DU Cutoff-Based Admissions Would Change Next Year – VC Expresses Hope

New Delhi, 6 December 2021 – Delhi University Vice Chancellor, Yogesh Singh, has expressed that he is not in favour of the cut-off based admission system currently prevalent in the university. 

He noted that the current system of getting admission into DU colleges puts students at a disadvantage. This is because students from boards where marking is not lenient are unable to get admissions, while students from lenient boards get high scores and secure admissions easily. He also expressed the hope that this process would change within the next year.  

Note: Singh has constituted a committee to look into the data from DU admission 2021 and previous years. The recommendations of this panel will be then deliberated upon in the next Academic Council meeting, which is scheduled for 10 December 2021.

Reasons for Delhi University VC’s Disfavour of the Cut-off Based Admission System

Singh has stated that he is against the cut-off system used in DU admission, as it is unfair to students belonging to strict boards and also causes a surplus of admissions.  

Explaining his viewpoint, he noted, “UP Board students are not getting admissions in Delhi University. Some boards are not lenient. Even students from Haryana Board and neighbouring states are not getting admission here but we are getting a large number of students from Kerala, but not from Tamil Nadu, Andhra Pradesh … It is a good thing we are popular in Kerala, but we need to resolve this (disparity that students from strict boards are facing).”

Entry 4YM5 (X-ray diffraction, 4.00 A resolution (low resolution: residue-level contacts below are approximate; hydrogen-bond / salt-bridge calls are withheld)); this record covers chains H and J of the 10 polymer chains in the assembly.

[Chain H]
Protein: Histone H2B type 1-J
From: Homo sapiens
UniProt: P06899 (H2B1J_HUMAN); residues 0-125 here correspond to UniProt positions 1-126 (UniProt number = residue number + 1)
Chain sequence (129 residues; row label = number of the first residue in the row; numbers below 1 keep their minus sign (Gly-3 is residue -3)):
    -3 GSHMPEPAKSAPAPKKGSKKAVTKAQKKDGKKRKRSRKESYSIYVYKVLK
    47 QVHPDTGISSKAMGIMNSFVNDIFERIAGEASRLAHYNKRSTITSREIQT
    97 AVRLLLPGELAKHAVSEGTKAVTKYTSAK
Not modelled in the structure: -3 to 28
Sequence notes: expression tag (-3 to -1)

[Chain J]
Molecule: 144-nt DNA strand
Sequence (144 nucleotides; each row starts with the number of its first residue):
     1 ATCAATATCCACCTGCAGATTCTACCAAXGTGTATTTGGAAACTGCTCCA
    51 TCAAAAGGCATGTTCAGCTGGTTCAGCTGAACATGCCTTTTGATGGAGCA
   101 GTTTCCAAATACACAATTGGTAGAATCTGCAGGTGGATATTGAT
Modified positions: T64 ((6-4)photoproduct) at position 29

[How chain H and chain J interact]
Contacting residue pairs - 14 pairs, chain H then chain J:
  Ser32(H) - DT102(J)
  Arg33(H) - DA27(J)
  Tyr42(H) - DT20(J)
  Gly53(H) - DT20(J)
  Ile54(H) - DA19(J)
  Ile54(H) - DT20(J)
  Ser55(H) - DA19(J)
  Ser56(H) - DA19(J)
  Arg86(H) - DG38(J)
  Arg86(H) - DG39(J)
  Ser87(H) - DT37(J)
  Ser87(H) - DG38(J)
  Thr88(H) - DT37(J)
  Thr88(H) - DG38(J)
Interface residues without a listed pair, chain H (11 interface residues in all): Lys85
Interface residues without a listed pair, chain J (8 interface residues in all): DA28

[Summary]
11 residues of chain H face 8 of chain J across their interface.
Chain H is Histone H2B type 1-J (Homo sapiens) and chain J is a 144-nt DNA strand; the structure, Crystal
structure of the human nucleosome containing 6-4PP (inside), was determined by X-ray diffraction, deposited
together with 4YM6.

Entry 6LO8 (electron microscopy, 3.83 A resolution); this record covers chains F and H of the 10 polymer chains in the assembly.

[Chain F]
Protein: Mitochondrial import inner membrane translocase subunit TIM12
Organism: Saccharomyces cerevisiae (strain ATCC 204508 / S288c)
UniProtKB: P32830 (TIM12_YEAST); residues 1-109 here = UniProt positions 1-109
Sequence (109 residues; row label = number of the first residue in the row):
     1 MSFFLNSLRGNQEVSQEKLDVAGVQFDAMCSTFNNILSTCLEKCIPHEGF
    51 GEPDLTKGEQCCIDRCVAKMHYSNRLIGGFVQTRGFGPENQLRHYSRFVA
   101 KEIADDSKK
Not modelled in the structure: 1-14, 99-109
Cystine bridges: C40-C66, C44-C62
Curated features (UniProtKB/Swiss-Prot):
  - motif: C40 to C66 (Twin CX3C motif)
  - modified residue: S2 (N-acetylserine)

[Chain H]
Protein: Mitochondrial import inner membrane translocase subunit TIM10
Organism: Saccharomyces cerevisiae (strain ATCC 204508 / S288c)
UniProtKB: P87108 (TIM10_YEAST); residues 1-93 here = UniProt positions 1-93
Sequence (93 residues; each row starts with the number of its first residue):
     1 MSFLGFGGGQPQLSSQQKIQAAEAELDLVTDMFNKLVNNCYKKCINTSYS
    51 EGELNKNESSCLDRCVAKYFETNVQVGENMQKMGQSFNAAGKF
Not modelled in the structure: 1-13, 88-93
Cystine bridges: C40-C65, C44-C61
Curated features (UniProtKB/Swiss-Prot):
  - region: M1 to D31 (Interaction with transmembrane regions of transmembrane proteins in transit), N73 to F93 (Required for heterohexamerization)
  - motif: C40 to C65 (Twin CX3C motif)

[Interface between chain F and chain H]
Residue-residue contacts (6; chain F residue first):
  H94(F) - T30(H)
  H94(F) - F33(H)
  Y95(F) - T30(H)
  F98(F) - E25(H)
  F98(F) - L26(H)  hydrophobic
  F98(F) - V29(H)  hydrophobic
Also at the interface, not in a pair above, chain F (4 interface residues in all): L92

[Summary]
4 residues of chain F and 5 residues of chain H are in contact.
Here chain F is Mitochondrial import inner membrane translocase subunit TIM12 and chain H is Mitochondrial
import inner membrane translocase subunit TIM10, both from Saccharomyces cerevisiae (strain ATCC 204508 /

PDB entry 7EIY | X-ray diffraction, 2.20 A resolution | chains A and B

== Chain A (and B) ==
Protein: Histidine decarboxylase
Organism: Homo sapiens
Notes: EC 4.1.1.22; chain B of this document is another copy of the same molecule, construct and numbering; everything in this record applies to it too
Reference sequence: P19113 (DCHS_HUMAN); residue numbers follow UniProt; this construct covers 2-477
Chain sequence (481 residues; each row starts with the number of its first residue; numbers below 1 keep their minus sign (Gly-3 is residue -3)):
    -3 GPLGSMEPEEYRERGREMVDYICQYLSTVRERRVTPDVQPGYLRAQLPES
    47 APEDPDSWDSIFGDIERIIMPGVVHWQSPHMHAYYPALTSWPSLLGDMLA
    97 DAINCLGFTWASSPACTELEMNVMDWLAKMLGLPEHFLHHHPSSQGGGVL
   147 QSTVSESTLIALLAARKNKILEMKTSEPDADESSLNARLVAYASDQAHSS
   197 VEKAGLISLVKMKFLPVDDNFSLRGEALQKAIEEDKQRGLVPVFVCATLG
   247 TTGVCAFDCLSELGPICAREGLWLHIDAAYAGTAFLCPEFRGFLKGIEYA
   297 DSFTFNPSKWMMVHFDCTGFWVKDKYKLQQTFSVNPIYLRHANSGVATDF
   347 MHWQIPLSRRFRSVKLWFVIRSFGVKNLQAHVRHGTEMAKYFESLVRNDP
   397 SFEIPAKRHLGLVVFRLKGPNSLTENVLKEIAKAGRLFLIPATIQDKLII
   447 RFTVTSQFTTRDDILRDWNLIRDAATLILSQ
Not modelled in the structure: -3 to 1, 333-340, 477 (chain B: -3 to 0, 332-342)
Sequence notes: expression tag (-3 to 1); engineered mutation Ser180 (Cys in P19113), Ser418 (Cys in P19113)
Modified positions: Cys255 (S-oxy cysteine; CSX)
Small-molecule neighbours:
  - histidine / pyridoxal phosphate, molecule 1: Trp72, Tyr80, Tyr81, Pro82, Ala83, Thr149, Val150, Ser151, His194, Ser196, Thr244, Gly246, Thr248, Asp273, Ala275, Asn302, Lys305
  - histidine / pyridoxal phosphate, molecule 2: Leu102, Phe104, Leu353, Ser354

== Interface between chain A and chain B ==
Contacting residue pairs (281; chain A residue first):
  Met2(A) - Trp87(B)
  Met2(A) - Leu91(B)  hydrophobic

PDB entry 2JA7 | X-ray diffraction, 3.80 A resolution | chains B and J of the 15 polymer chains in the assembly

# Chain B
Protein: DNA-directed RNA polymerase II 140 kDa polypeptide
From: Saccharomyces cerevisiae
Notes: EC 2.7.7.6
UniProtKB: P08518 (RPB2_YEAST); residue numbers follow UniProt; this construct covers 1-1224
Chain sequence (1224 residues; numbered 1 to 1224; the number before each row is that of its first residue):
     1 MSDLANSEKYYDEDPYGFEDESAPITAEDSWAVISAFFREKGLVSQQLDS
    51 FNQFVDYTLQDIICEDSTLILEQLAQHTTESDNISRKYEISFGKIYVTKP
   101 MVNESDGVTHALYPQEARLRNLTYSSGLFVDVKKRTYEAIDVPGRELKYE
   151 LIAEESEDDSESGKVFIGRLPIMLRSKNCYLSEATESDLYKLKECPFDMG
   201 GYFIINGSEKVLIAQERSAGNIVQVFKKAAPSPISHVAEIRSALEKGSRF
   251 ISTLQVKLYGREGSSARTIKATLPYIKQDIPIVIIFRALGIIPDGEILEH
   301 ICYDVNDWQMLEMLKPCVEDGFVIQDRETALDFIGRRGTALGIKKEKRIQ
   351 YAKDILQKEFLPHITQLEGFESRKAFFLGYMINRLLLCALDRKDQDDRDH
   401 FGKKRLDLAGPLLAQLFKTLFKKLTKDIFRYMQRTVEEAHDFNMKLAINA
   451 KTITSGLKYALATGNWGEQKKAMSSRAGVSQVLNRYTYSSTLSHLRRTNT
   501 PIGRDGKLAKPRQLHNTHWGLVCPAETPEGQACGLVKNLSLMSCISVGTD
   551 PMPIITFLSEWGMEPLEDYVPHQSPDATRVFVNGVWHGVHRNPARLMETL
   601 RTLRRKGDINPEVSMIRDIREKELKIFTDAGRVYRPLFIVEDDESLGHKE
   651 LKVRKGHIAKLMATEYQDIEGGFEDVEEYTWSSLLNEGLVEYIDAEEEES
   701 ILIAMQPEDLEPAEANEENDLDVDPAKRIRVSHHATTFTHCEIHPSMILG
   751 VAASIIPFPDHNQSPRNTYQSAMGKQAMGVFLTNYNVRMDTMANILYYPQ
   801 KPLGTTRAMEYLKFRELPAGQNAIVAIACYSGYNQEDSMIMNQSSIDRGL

This issue came to light after DU proposed new guidelines to include state board subjects.

On top of that, the cutt-off system is created in such a way that if students pass the eligibility criteria, colleges must give them admission even if the number of available seats is less. 

As per the VC, a classroom’s capacity is 60 students but the admissions are close to 120. He noted, “The DDMA mandates that the seating capacity has to be 50% of the classroom capacity, which means I can call 30 students. I will have to leave out 70-80 students. How is it possible? Then there is the issue of hostels where already there are space constraints.” 

Four Options to Solve the Disparity: Singh

The vice chancellor said that there are multiple options being considered to solve the issue concerning DU admission. 

These include:

  1. Continuing with the Existing System: As per this option, there will not be any change in the current system. 
  2. Normalisation of Marks of Various Boards: This option calls for normalizing the marks from every board and using an average to dictate the cut-off. However, this system won’t be useful if a student scores 100% marks, which is the case with many lenient boards around the country.
  3. Introducing an Entrance Test: This option seeks to do away with cutoffs entirely and introduce an entrance test for DU admission. However, this can introduce a need for coaching classes and cause unnecessary stress to students. 
  4. Providing Equal Weightage to Entrance Test and Board Marks: The final option is to give 50% weightage to entrance test and 50% weightage to Class 12 board marks. 

Note: The academic council of Delhi University will be meeting on December 10 to discuss the feasibility of the recommendations made by the deciding committee.

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